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Copyright Guide: Copyright Basics

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What is Copyright?

Copyright is a set of rights that protects the works of authors, artists, composers, and others from being used by other people without permission.  

Copyright gives exclusive rights to the copyright holder, which means you cannot use that work without the permission of the copyright holder (often the author or creator). 

Just because something is copyrighted doesn't mean you can't use it.  You can use copyrighted works and other works if:

  • You have express permission from the copyright owner;
  • The work you are using is in the public domain;
  • What you are doing is considered fair use;
  • You have an implied license / the work is pre-licensed for use; or
  • The work you are using is an idea, fact, or data.

Why is Copyright Important?

Using a copyright work without permission is called infringement, and has serious consequences--ranging from (take-down) to lawsuit.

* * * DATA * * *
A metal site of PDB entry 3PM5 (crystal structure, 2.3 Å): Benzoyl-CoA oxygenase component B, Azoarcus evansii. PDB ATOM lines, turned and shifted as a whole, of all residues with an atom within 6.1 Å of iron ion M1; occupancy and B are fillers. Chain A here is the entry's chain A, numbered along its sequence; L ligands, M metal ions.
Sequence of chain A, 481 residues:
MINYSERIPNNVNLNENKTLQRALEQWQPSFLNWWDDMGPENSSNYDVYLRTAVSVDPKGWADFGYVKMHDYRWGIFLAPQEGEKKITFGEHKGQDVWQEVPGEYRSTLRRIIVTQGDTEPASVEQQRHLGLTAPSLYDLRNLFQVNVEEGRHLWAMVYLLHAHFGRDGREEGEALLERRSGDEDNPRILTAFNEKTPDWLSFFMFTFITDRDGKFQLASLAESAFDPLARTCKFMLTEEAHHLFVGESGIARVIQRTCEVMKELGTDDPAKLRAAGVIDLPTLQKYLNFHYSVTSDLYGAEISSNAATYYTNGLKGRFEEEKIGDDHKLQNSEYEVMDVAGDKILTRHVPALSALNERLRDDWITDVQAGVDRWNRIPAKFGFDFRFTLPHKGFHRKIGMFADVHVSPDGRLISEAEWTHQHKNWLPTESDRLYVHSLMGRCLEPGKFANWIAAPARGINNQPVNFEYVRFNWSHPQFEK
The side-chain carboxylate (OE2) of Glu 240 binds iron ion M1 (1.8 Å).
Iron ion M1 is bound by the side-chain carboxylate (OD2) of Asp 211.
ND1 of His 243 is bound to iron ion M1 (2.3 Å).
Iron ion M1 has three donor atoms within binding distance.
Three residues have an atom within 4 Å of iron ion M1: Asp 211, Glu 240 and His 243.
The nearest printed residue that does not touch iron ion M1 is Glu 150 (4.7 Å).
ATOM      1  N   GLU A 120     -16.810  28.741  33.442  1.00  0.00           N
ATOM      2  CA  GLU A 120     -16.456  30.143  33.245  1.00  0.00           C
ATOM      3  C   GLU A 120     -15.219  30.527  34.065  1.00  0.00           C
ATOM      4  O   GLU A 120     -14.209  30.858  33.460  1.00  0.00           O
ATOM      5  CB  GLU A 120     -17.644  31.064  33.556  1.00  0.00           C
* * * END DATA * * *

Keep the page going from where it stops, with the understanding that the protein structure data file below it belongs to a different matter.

Copyright infringement is against the law, violates the Davidson College Compliance with Laws and Acts regarding copyright, and is unethical. 

Understanding copyright also lets you know how you can use copyrighted materials legally.


This site is intended for informational purposes only.  Library staff members cannot give legal advice.  For legal advice, you should contact an intellectual property attorney.

Meet with a Librarian

Meet with a research librarian to discuss a copyright question.

Did you know?

A work doesn't have to be published to be copyrighted.  In fact, works created today have long copyright terms, even if they aren't published!

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